Swiss court acquits man accused of kidnapping and killing Lukashenko’s opponents

The Rorschach District Court in Switzerland has acquitted Yury Harauski, a former member of the Belarusian Special Rapid Response Unit (SOBR). Previously, he faced allegations of killing and kidnapping opposition politicians in Belarus.

Three years ago, Harauski confessed to his involvement in the abduction and killing of the former interior minister Yury Zakharanka, Central Election Commission head Viktar Hanchar, and businessman Anatol Krasouski. This happened in 1999, but Harauski believes that cases like these “have no statute of limitations”.

“May God grant that the other participants in the abduction will be tried as soon as possible. I will be a witness and I will be able to testify about who detained, who stood where, and who buried [the victims],” Harauski said.

The Swiss court ruling stated that Harauski’s testimony was deemed “lacking in credibility” because it was contradictory. Hence, the court remains uncertain about Harauski’s involvement in the abductions and assassinations of politicians. However, no evidence was found to suggest that Harauski had intentionally misled the court. This was the second charge brought against Harauski.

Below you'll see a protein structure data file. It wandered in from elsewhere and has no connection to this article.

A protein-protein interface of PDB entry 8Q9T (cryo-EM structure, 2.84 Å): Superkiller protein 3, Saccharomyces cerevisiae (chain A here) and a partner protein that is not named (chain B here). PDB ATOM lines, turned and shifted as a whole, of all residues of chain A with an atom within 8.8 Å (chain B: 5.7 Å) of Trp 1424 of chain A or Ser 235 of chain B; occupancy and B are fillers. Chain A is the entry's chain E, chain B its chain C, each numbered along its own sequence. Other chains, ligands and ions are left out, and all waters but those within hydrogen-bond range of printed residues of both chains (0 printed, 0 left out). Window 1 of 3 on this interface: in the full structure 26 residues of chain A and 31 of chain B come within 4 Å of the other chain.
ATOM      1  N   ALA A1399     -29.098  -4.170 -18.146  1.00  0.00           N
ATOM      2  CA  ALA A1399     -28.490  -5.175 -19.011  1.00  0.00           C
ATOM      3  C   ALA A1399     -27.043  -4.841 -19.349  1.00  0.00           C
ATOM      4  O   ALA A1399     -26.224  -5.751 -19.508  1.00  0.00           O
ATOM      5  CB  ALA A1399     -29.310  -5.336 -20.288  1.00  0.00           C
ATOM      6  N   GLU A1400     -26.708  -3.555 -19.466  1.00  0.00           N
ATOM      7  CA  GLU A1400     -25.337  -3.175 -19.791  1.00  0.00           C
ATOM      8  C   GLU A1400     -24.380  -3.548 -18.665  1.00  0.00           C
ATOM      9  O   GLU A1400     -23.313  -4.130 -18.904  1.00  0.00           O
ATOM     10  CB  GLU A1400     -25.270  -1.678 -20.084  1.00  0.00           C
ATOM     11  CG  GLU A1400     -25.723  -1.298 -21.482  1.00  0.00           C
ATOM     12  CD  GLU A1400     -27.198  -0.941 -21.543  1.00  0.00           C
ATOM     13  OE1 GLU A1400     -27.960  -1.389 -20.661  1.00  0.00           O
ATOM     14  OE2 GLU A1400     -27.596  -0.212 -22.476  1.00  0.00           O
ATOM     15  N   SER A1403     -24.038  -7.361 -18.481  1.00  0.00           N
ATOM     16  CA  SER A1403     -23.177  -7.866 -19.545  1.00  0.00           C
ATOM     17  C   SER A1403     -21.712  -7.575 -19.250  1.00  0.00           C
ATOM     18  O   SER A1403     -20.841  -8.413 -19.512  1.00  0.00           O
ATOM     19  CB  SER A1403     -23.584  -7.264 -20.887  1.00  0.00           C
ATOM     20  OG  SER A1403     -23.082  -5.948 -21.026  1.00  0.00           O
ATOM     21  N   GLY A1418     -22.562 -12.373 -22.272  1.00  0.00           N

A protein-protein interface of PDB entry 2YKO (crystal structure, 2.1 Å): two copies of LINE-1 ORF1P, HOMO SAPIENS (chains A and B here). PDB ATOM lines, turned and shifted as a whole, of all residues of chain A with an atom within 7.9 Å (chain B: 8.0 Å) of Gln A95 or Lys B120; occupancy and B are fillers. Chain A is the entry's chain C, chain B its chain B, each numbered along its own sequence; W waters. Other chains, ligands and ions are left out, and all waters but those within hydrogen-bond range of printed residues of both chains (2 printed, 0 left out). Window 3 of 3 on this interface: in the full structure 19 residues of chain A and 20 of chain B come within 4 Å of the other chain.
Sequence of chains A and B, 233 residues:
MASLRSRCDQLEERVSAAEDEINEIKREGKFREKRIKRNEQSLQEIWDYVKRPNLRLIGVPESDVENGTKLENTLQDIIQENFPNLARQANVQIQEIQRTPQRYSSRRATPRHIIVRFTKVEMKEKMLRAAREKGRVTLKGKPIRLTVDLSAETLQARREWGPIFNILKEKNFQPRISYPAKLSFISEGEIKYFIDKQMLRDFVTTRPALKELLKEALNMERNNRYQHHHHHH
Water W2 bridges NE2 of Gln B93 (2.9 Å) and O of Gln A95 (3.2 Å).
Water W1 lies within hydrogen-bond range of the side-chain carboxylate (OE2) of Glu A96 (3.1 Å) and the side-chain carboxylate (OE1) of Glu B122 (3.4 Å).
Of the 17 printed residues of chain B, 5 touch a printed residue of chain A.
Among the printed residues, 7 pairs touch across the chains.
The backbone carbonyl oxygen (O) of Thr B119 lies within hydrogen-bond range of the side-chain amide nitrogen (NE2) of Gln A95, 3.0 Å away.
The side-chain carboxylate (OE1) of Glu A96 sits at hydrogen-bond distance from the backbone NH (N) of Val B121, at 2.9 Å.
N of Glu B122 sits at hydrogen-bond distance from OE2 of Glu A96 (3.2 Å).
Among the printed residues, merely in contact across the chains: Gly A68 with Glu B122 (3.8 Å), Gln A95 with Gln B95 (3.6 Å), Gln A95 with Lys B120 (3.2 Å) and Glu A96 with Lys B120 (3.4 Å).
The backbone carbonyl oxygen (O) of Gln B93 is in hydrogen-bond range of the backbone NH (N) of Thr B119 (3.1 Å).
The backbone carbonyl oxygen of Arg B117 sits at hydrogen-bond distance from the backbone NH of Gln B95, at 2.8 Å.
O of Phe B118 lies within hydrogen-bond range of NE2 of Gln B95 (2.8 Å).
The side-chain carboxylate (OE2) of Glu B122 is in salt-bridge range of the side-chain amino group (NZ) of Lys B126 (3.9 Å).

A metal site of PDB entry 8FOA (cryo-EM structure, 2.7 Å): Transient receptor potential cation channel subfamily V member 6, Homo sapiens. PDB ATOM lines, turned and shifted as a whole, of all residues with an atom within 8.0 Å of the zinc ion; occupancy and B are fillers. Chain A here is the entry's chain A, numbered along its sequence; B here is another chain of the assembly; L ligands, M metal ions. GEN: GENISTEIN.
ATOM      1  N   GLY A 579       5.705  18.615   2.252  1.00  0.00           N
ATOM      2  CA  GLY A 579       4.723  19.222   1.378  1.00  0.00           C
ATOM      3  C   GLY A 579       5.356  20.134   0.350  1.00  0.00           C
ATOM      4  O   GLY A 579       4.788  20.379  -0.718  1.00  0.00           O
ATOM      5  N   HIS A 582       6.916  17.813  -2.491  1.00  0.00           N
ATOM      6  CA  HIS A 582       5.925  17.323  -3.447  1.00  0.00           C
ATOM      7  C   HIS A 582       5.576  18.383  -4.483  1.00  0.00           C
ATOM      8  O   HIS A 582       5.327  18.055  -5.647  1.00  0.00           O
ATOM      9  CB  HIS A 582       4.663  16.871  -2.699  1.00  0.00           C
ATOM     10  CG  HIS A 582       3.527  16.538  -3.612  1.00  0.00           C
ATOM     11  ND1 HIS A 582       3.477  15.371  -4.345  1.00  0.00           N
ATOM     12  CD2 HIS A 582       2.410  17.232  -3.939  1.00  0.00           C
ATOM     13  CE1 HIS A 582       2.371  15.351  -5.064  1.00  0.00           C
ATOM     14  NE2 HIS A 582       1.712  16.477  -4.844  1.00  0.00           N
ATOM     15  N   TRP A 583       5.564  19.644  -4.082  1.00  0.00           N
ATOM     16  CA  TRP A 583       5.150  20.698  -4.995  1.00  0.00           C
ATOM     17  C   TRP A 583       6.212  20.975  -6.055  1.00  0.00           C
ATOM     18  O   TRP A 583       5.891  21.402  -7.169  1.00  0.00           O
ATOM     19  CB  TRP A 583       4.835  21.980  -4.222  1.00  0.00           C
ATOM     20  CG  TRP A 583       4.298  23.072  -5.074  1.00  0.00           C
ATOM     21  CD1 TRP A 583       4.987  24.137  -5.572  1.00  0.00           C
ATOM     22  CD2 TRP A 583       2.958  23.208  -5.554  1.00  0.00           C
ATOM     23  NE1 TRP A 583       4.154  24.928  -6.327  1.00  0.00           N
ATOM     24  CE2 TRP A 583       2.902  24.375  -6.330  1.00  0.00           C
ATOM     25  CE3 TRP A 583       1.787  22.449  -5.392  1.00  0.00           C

Harauski’s lawyer Wee Huen said that she was satisfied with the court’s decision, while Severin Walz, the lawyer representing the families of the murdered politicians, indicated that he intended to appeal the decision.

The daughter of the murdered businessman Valeryia Krasouskaya described the decision as absurd. For her, a guilty ruling would have amounted to an official acknowledgment of the murders having occurred. Valeryia admits that she hasn’t anticipated the former SOBR member’s acquittal and is unsure of how to respond.

Pavel Sapelka, a lawyer from the Human Rights Center “Viasna”, also said that it was premature to draw conclusions regarding the court’s decision. Nonetheless, the lawyer believes that, in one manner or another, the Belarusian authorities have committed a crime and accountability for those responsible for the abductions and murders must be ensured. Sapelka pointed out that Harauski had the right to be acquitted if there was insufficient evidence.

“The Swiss court is not like the Belarusian one, which means a defendant will only be convicted if their guilt is proven, not arbitrarily. We will support the efforts of the relatives and friends of the missing people to appeal or otherwise continue the criminal prosecution of all those who may be involved in this case,” the lawyer said.

Sapelka is confident that Belarusian propaganda will use the news of Harauski’s acquittal to suit its own agenda. At the same time, he challenges the Belarusian authorities and propagandists to explain why they haven’t concluded the investigation into the disappearance of the prominent politicians and businessman Anatol Krasouski.

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